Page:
Verification of Einstein’s Special Theory of Relativity
using Transverse Doppler Effect
A Critical Review of Ives-Stilwell Experiment of 1938
Chai Haoqiang, Du Long, Hoang Phuc Hung and Wang Yibin
UNL2201, University Scholars Programme, National University of Singapore, Singapore
Doppler Effect is a very well-known physical phenomenon. Discovered by Austrian physicist
Christian Doppler in 1842, it describes the change of frequency of a wave for an observer
moving relative to the source of the wave. Doppler Effect had been confirmed by numerous
experiments under Classical physics, but was once again put under scrutiny of the Special
Theory of Relativity (SR) when Einstein published his seminal paper On the Electrodynamics of
Moving Bodies in 1905. In this paper, Einstein predicted the existence of the “Transverse
Doppler Effect” (TDE), which would emerge under Lorentz Transformation, of the classical
formula for Doppler Effect (Einstein 1905). In 1938, Herbert E. Ives and G. R. Stilwell conducted a
groundbreaking experiment to verify this prediction, and the positive results obtained were
considered as the first direct and quantitative confirmation for the time dilation factor of the SR.
This paper presents a critical commentary on the Ives-Stilwell experiment. The original
experiment is reviewed and analysed in three main areas, namely the theory, the experimental
setup and the empirical results. Several possible sources of error are discussed, including optical
dissymmetry and possible Doppler shift in the central reference line. This is followed by a review
of subsequent studies on this experiment, including experiments adopting the principle of this
experiment and also experiments using different principles.
Although Ives-Stilwell Experiment was aimed to prove the validity of the Lorentz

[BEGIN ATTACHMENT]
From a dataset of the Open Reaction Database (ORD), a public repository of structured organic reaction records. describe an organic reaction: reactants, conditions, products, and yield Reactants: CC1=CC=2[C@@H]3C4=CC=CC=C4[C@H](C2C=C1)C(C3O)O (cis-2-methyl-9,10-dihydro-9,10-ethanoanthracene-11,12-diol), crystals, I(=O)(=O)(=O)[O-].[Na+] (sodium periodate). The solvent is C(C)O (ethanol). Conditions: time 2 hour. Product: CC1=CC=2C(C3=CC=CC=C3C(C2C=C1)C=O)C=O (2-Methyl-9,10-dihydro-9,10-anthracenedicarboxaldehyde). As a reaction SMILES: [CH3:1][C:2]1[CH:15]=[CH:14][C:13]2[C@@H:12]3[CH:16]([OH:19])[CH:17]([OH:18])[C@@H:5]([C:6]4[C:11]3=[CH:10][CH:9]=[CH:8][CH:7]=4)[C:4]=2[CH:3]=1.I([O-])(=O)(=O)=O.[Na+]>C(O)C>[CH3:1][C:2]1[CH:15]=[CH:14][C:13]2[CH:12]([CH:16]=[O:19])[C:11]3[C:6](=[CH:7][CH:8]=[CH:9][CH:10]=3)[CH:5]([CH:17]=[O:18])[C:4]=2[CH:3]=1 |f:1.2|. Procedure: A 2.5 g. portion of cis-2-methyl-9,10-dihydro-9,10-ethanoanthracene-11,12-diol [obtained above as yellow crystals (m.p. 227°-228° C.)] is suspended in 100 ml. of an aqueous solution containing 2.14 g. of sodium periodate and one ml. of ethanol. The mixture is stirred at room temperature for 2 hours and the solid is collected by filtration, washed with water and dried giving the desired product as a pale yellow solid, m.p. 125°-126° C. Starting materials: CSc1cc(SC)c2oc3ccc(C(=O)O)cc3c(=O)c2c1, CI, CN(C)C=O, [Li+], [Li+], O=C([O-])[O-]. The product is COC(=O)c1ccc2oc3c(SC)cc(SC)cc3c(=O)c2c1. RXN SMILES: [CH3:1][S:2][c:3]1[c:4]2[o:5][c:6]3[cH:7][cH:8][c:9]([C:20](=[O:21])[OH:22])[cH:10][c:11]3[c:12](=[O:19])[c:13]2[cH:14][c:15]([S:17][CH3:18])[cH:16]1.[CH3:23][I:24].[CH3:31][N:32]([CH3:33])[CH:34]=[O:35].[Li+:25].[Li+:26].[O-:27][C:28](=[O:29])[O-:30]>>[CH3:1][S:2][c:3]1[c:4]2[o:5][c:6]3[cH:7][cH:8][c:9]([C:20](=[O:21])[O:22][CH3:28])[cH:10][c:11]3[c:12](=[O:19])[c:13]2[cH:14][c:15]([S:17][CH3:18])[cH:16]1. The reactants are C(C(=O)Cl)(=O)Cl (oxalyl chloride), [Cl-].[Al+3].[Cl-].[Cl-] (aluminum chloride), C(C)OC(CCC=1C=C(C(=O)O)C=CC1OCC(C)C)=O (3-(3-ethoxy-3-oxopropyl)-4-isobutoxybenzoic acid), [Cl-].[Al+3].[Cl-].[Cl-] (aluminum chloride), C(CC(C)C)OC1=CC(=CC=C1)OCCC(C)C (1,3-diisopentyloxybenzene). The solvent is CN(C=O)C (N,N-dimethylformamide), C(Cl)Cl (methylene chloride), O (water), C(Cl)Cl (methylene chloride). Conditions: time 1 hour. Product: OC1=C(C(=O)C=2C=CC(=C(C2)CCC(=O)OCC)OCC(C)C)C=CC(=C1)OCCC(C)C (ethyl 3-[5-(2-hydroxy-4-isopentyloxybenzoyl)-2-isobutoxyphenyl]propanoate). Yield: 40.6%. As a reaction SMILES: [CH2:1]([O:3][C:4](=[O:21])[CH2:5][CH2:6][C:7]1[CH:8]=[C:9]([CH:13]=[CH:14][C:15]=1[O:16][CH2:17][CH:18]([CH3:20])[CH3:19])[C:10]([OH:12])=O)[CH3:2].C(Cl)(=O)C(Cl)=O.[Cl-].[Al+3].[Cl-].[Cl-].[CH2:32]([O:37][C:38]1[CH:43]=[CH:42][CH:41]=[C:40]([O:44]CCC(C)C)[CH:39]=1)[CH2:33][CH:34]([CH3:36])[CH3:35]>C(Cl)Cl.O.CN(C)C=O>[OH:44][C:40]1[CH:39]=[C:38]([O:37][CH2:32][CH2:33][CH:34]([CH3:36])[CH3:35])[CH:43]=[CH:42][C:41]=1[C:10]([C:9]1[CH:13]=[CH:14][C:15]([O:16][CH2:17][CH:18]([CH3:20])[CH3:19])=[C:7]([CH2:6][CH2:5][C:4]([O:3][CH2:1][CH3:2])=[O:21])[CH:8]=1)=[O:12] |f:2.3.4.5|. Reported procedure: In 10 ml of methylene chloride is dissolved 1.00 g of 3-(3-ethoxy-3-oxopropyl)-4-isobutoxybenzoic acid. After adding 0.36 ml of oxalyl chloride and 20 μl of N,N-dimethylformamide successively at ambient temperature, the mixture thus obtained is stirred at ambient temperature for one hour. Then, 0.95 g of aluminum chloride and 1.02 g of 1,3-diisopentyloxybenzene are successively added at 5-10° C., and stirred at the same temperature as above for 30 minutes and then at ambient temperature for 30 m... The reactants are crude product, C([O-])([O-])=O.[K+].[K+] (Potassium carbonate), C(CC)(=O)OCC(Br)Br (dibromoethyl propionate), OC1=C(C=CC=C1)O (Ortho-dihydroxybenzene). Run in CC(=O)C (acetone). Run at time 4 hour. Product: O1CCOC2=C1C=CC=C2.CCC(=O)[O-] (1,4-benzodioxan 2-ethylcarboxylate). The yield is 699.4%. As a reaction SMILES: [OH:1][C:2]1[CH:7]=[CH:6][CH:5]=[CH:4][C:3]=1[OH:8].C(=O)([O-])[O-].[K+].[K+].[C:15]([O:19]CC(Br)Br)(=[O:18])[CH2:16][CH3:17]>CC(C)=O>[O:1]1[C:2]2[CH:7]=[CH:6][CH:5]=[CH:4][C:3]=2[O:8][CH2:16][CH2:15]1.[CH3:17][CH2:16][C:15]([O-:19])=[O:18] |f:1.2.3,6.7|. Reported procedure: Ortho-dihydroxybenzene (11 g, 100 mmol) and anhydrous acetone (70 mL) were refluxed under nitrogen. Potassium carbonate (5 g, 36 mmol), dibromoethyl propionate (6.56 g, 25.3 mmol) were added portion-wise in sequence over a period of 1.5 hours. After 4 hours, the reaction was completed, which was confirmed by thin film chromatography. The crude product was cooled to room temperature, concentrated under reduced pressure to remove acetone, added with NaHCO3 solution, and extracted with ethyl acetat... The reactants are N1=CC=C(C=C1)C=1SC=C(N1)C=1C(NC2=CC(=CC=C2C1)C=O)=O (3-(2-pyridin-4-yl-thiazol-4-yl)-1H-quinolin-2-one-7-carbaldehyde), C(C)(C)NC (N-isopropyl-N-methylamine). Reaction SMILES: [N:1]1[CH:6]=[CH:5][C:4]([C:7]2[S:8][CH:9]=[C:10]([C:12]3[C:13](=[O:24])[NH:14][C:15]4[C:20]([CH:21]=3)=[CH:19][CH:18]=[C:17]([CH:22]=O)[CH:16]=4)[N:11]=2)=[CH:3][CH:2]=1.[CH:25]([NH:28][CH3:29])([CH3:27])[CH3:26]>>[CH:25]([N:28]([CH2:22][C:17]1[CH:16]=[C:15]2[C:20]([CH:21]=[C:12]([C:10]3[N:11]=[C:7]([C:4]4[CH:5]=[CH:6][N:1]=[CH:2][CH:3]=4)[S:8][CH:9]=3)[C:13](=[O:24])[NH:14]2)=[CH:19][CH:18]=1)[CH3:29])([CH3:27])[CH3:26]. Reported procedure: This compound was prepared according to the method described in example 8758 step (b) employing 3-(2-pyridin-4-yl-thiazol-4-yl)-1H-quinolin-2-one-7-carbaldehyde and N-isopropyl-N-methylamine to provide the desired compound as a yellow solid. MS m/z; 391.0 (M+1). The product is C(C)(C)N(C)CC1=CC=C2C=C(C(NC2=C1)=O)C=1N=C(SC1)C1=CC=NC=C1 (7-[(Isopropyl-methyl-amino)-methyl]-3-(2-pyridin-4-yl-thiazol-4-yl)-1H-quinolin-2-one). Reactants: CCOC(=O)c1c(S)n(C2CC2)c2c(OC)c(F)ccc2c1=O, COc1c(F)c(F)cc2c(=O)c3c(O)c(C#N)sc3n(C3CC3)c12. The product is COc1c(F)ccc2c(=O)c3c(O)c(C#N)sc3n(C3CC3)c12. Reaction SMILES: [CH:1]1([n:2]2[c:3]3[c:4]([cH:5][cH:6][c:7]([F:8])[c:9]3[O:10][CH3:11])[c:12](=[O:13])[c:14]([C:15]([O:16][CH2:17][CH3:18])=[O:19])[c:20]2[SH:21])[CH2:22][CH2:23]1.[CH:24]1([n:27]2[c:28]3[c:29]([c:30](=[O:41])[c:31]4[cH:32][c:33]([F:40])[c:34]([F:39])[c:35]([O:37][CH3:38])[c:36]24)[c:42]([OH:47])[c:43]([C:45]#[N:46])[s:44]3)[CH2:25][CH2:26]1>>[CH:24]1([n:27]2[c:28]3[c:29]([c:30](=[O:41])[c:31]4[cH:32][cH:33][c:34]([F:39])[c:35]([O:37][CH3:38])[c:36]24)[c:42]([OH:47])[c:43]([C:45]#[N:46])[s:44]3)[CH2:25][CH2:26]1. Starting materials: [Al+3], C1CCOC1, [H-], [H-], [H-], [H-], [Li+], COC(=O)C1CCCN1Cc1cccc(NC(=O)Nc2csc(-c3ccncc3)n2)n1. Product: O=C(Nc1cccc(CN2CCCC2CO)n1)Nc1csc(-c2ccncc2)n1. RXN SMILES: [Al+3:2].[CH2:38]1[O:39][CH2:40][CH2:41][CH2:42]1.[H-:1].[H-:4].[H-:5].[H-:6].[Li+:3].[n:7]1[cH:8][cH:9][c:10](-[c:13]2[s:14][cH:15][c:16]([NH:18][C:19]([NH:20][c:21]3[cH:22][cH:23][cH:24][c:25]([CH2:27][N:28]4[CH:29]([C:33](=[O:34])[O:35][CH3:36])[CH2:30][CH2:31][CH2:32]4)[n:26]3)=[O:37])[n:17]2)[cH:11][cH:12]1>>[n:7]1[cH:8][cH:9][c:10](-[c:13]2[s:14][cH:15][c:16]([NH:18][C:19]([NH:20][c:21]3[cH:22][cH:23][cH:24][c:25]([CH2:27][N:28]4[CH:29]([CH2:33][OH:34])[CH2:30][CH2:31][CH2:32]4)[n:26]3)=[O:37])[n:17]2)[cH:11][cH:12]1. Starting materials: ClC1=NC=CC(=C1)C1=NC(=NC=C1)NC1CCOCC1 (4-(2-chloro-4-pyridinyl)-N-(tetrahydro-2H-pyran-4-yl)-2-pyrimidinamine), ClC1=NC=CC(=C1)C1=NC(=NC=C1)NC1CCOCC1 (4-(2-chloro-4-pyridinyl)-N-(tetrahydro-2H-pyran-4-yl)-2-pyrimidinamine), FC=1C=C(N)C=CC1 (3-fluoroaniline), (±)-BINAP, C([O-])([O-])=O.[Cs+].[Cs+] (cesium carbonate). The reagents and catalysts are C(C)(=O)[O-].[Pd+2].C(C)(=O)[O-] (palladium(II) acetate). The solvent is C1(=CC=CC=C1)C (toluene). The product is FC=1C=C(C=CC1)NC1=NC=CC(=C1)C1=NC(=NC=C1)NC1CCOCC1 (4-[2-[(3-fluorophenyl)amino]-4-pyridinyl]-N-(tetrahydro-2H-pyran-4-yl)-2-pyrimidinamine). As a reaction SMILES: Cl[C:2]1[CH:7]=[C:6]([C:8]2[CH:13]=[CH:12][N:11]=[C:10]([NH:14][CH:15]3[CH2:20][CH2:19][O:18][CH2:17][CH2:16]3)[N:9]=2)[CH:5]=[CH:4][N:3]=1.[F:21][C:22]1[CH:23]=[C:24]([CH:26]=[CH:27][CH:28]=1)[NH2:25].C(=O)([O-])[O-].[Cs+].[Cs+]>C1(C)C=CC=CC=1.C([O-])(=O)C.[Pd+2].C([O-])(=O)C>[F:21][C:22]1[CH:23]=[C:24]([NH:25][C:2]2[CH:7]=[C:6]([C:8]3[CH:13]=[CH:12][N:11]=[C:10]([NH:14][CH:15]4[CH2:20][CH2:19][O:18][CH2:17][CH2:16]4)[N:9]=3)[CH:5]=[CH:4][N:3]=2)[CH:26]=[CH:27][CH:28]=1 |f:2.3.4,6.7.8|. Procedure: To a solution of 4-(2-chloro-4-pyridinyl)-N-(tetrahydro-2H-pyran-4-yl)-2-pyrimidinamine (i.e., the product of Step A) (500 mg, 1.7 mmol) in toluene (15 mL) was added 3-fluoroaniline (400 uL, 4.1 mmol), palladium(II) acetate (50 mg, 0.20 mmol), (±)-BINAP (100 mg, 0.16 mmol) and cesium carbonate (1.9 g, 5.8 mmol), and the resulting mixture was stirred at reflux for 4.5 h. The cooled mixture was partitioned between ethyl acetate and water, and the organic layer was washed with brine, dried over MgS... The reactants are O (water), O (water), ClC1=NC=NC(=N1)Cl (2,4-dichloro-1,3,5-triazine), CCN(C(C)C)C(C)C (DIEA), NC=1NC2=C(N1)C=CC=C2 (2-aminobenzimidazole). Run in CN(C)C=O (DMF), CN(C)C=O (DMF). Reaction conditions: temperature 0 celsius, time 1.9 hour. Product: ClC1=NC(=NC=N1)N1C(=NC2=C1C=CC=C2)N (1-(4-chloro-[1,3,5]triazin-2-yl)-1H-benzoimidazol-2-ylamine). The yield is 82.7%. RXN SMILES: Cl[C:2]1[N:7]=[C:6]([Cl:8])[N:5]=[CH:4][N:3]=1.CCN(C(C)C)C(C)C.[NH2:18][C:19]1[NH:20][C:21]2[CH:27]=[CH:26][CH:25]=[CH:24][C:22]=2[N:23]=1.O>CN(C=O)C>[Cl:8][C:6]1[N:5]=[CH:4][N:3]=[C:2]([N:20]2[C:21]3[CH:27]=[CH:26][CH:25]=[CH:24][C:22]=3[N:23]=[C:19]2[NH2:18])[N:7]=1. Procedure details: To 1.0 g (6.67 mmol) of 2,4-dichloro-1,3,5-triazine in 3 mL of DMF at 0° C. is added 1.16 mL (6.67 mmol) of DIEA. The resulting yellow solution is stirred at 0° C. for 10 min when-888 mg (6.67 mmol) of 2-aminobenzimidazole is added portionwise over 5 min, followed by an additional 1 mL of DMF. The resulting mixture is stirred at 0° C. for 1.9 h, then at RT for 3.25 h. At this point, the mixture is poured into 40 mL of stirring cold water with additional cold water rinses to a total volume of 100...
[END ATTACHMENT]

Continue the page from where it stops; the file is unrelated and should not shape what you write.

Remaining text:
transformation, it indirectly provided strong confirmation for the time-dilation factor of SR. This
experiment was certainly not perfect. There are several sources of errors, and the level of
accuracy of the experimental results is indeed rather low compared to the modern standard.
However, Ives and Stilwell experiment inspired a series of experiments using the same principle
but with much higher accuracy. These experiments all successfully demonstrated the excellent
predictability of the SR.
It was also noted that the current experiments mainly focus on the high frequency region
of the electromagnetic wave spectrum, and TDE in the low frequency waves such as microwaves
are seldom studied. Also, there are many other experimental setups different from the Ives-
Stilwell type experiments but can be used to verify the same TDE. However, they also lack
sufficient investigation. More experiments done in these areas will definitely contribute to a
more thorough verification of SR.
Ives, H E, and G R Stilwell. "An Experimental Study of the Rate of a Moving Atomic Clock."
Journal of the Optical Society of America, 1938: 215-226.
—. "An experimental study of the rate of a moving atomic clock. II." Journal of the Optical
Society of America, 1941: 369-374.